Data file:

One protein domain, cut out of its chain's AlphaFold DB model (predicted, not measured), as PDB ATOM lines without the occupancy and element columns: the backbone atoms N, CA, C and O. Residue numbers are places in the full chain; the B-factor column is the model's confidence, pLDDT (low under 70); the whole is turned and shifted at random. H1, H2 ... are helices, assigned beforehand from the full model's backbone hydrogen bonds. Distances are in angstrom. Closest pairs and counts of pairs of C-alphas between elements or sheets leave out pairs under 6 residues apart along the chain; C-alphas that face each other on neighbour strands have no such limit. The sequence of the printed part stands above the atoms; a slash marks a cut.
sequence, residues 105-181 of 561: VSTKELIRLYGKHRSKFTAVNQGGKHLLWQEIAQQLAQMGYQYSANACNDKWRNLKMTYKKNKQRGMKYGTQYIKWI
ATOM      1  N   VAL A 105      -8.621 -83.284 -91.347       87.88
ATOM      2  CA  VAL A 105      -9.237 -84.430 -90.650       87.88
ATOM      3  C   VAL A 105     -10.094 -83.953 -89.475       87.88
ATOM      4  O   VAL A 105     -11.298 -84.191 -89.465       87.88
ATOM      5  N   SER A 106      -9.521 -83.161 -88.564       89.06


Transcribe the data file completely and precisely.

One protein domain, cut out of its chain's AlphaFold DB model (predicted, not measured), as PDB ATOM lines without the occupancy and element columns: the backbone atoms N, CA, C and O. Residue numbers are places in the full chain; the B-factor column is the model's confidence, pLDDT (low under 70); the whole is turned and shifted at random. H1, H2 ... are helices, assigned beforehand from the full model's backbone hydrogen bonds. Distances are in angstrom. Closest pairs and counts of pairs of C-alphas between elements or sheets leave out pairs under 6 residues apart along the chain; C-alphas that face each other on neighbour strands have no such limit. The sequence of the printed part stands above the atoms; a slash marks a cut.
sequence, residues 105-181 of 561: VSTKELIRLYGKHRSKFTAVNQGGKHLLWQEIAQQLAQMGYQYSANACNDKWRNLKMTYKKNKQRGMKYGTQYIKWI
ATOM      1  N   VAL A 105      -8.621 -83.284 -91.347       87.88
ATOM      2  CA  VAL A 105      -9.237 -84.430 -90.650       87.88
ATOM      3  C   VAL A 105     -10.094 -83.953 -89.475       87.88
ATOM      4  O   VAL A 105     -11.298 -84.191 -89.465       87.88
ATOM      5  N   SER A 106      -9.521 -83.161 -88.564       89.06